Here's the thing about this movie. It features Tara Perry as Marina, the band's red-headed percussionist. I have nothing personally against Ms. Perry and she's a talented dancer, but she was slid in as Marina after Shayna Rose, the original Marina, left the show to persue other opportunities. There's something about just substituting one actor for another with no explanation (the ol' York/Sargent Maneuver) that puts the replacement in a bad place from the beginning, and Perry pales in comparison to the perky Rose. All the y had to do was give her a different color combination and she could have been a fine addition to the show, but instead, she's just a substitute drummer. The DVD
In slipcover-wrapped standard keepcase, this DVD offers up the feature-length movie and two bonus episodes. The disc has a static, full-frame menu, with options to play all the episodes, select shows and check out the extras (on the second disc.) There are no audio options and no subtitles, though closed captioning is included.

The Quality
Come on Nickelodeon. Why do you continue to deliver sub-par video quality in a world loaded with low-cost, high-quality displays? It's bad enough when you put pillarboxed widescreen transfers on your iCarly DVDs, but cropping this widescreen film into a full-frame presentation is unacceptable and brings back bad memories of pan-and-scan. It's pretty obvious the movie was composed for a widescreen image, and this disc cuts off characters and makes frames look cramped. While the color and fine detail are excellent throughout (black levels may as well be non-existent, considering how sunny and bright the film is) and there are no issues with artifacts, the cropping is egregious.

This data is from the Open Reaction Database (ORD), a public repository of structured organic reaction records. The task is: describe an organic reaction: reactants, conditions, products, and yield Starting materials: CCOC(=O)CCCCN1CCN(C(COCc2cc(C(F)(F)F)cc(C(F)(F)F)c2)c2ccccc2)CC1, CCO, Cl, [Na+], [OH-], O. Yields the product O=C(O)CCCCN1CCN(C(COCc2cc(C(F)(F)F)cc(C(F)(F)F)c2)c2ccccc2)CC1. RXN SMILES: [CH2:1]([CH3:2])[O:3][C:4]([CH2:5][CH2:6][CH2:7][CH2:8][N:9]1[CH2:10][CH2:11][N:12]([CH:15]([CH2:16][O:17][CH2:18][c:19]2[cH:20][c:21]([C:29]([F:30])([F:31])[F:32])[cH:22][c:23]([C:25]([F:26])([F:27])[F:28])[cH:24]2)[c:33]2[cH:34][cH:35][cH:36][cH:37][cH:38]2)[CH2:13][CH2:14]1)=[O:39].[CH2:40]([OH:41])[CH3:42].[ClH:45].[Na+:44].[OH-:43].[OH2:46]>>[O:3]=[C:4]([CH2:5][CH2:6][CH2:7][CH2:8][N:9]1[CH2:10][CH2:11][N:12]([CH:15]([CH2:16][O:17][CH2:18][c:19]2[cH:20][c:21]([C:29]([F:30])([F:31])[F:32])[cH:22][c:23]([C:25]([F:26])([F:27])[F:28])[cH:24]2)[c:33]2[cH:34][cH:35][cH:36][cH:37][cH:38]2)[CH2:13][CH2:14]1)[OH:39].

The audio is delivered via a Dolby Digital 2.0 track that's crisp and clean, balancing the sound evenly, with nice, strong music (as you'd expect from a series like this.) Nothing particularly negative about the audio, but there's nothing deserving of a lot of praise either.

The Extras
In addition to the movie, there are two bonus episodes of The Fresh Beat Band, "Ghost Band" and "Chimps in Charge." "Ghost Band" sees the group take on a band of apparitions in a western ghost town, while the other episode follows the gang's misadventures while babysitting for a pair of chimps. They are enjoyable enough, and feature some of the show's best songs, including "Stomp the House."

The Bottom Line
The Fresh Beat Band is no Jack's Big Music Show, but there are a lot worse options out there for kids, and the music is very catchy and melodically complex enough to keep from boring adults watching. When it comes to the DVD, you're getting more content than the usual Nickelodeon disc, but the pickings are still slim in terms of extras and the visual presentation is more frustrating than usual. Considering you can get a full season of the show on on-demand DVDs (with the real Marina) for a few bucks more, there are better ways to spend your cash.

Francis Rizzo III is a native Long Islander, where he works in academia. In his spare time, he enjoys watching hockey, writing and spending time with his wife, daughter and puppy.

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*The Reviewer's Bias section is an attempt to help readers use the review to its best effect. By knowing where the reviewer's biases lie on the film's subject matter, one can read the review with the right mindset.